Kabul: The Afghan Taliban have confirmed the death of leader Mullah Akhtar Mansoor after the US military announced he was the target of a drone strike in Pakistan.
Mullah Abdul Rauf, a senior commander of the militant group, told the Associated Press on Sunday that Mansoor died in the strike on Friday night. Rauf said the strike took place “in the Afghanistan-Pakistan border area”.
The office of Afghan President Ashraf Ghani confirmed the strike but did not confirm Mansour’s death, though the country’s chief executive, Abdullah Abdullah, said Mansour was “more than likely” dead.
On Saturday the US Department of Defense said it had conducted the strike targeting Mansoor “in a remote area of the Afghanistan-Pakistan border region”. It did not confirm Mansoor’s death, but an official told the Associated Press he was believed killed along with another male in the attack, which took place south-west of the Pakistani town of Ahmad Wal.
The Pentagon statement said Mansoor was “the leader of the Taliban and actively involved with planning attacks against facilities in Kabul and across Afghanistan, presenting a threat to Afghan civilians and security forces, our personnel and coalition partners”.
Mansoor was “an obstacle to peace and reconciliation between the government of Afghanistan and the Taliban”, the Pentagon said, “prohibiting Taliban leaders from participating in peace talks with the Afghan government that could lead to an end to the conflict”.
It is unusual for the US to offer such detailed commentary about a drone strike in Pakistan. Because drones are part of a highly classified CIA programme, officials usually say they are unable to even acknowledge the use of the aircraft, let alone confirm who was targeted.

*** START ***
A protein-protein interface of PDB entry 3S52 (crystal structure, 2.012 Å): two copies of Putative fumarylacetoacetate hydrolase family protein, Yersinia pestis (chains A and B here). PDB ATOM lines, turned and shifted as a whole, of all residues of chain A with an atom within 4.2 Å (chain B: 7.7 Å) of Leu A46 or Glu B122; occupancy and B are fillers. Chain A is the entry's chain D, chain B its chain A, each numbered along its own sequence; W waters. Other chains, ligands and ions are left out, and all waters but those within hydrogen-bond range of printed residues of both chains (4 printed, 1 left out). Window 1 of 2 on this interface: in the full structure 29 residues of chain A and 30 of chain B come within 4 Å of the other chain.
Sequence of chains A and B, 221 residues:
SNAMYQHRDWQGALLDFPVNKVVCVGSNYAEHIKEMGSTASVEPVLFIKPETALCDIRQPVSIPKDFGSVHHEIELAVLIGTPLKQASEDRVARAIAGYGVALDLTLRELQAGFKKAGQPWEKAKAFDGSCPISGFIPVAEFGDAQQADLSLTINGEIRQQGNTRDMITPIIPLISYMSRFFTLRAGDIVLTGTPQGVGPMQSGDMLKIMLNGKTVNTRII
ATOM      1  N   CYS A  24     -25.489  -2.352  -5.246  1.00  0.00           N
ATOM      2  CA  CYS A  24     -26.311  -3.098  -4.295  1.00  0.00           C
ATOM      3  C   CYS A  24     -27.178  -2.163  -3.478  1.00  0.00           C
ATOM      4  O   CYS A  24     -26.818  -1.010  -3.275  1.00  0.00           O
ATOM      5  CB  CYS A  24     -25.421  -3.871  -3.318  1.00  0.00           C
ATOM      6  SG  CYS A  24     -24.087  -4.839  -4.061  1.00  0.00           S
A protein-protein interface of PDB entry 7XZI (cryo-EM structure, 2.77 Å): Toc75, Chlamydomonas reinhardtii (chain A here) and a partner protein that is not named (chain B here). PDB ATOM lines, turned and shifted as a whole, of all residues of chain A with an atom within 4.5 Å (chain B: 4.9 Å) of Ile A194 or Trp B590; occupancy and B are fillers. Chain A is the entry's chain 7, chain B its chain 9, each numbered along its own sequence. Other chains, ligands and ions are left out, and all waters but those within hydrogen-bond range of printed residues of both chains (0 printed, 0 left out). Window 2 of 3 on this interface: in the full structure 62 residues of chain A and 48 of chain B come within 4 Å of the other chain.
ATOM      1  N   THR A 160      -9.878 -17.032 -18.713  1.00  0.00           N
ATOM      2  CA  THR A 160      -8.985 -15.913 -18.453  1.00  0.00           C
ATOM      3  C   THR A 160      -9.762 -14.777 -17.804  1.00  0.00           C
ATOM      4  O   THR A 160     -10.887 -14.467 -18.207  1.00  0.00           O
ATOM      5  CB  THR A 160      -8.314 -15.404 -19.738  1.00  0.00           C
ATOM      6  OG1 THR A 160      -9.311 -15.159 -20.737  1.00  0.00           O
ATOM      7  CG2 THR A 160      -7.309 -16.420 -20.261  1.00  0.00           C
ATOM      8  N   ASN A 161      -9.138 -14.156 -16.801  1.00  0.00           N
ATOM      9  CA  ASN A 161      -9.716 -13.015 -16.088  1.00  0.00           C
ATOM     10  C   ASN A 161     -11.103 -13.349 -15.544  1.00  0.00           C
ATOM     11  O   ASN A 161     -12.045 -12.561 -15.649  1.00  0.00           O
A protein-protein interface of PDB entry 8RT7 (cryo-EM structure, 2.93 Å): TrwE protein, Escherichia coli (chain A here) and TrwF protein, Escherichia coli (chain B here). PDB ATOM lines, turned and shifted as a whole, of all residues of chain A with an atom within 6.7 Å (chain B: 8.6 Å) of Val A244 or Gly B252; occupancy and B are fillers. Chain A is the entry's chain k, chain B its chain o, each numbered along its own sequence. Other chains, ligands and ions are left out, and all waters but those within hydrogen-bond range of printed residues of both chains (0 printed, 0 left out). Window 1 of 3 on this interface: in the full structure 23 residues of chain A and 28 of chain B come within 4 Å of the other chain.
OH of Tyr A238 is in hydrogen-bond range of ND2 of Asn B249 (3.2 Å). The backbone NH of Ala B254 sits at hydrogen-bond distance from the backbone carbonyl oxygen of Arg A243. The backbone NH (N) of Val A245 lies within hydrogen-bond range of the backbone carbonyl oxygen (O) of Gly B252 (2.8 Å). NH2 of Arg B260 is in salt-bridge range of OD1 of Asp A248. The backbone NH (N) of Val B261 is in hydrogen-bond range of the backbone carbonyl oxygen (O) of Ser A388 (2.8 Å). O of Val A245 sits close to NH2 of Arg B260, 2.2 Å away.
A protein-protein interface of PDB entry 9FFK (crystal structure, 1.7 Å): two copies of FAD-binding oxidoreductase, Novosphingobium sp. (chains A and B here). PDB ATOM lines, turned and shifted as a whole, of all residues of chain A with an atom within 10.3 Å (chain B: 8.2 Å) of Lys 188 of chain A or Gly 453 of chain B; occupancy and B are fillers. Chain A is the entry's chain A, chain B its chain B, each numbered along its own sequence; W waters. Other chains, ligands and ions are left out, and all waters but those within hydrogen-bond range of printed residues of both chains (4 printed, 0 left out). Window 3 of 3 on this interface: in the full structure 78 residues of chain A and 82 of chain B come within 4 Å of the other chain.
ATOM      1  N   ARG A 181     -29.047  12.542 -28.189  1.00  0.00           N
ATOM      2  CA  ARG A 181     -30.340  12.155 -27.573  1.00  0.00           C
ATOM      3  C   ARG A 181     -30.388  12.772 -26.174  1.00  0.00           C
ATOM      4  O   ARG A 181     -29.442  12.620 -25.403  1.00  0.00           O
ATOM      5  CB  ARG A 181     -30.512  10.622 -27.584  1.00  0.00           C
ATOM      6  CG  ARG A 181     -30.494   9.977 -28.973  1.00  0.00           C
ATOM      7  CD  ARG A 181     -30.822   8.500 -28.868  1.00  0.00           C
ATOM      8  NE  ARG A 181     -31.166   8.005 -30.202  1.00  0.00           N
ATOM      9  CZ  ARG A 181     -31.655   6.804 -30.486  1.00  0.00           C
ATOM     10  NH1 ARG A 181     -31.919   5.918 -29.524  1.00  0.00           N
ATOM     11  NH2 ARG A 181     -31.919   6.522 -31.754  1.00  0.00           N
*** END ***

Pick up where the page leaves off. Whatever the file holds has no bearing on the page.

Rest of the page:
US officials said the Saturday drone strike was near the town of Ahmad Wal. It appeared to be the first ever known strike in the vast southern province of Balochistan. Nearly all previous drone attacks have been tightly constrained to specific areas of North and South Waziristan – tribal agencies bordering Afghanistan where the US is thought to have negotiated secret arrangements with Pakistan.
It would be an extraordinary step for the US to range so far out of bounds without a nod from Islamabad, particularly given the strong assistance Pakistan is thought to have given to Mansoor to win the power struggle that rocked the Taliban after it was revealed former leader Mullah Omar was dead.
To the anger of the government in Kabul, Pakistan had insisted that it would not use force against the Taliban leadership but instead wanted to try to coax them to join peace talks.
The Pakistani policy had conspicuously failed to deliver results. Diplomats from Afghanistan, the US, China and Pakistan held their fifth “quadrilateral” peace discussions only on Wednesday, but with little prospect of the Taliban ever sending representatives.
The issue of drones has in the past greatly aggravated the relationship between Washington and Islamabad.
Although relations between the two countries have been reasonably friendly in the last two years, top foreign affairs official Sartaj Aziz recently admitted to deep disagreements after Washington announced restrictions on the sale of advanced fighter jets.
In August a Taliban commander who asked to stay anonymous said Mansoor was a relative moderate, “known among fighters in the field as more into peace talks than Mullah Omar, and less strict”.
Mansoor was a founding member of the Taliban, who knew Mullah Omar and Osama bin Laden personally. He emerged as leader after Omar’s death, following a period of internal dissension.
In December he was reported to have been injured in a gunfight between insurgent factions in Pakistan.
The Pentagon statement added: “Since the death of Mullah Omar and [Mansoor’s] assumption of leadership, the Taliban have conducted many attacks that have resulted in the death of tens of thousands of Afghan civilians and Afghan security forces as well as numerous US and coalition personnel.”
In Afghanistan on Saturday, a police official said six police were shot and killed by colleagues who turned their guns on them at a checkpoint in the volatile southern Uruzgan province.
Mohammad Hasham, head of police in the Charchino district, told the Associated Press the shooting happened in the early hours. Three of the shooters escaped the scene, he said, taking weapons and vehicles with them.
The incident followed another in the capital, Kabul, on Friday, when an Afghan security guard at a United Nations compound shot two Nepalese guards, killing one.
In southern Zabul province on Thursday, eight policemen were shot dead by a colleague. The Taliban, who have been fighting the Kabul government for 15 years, are often behind such attacks.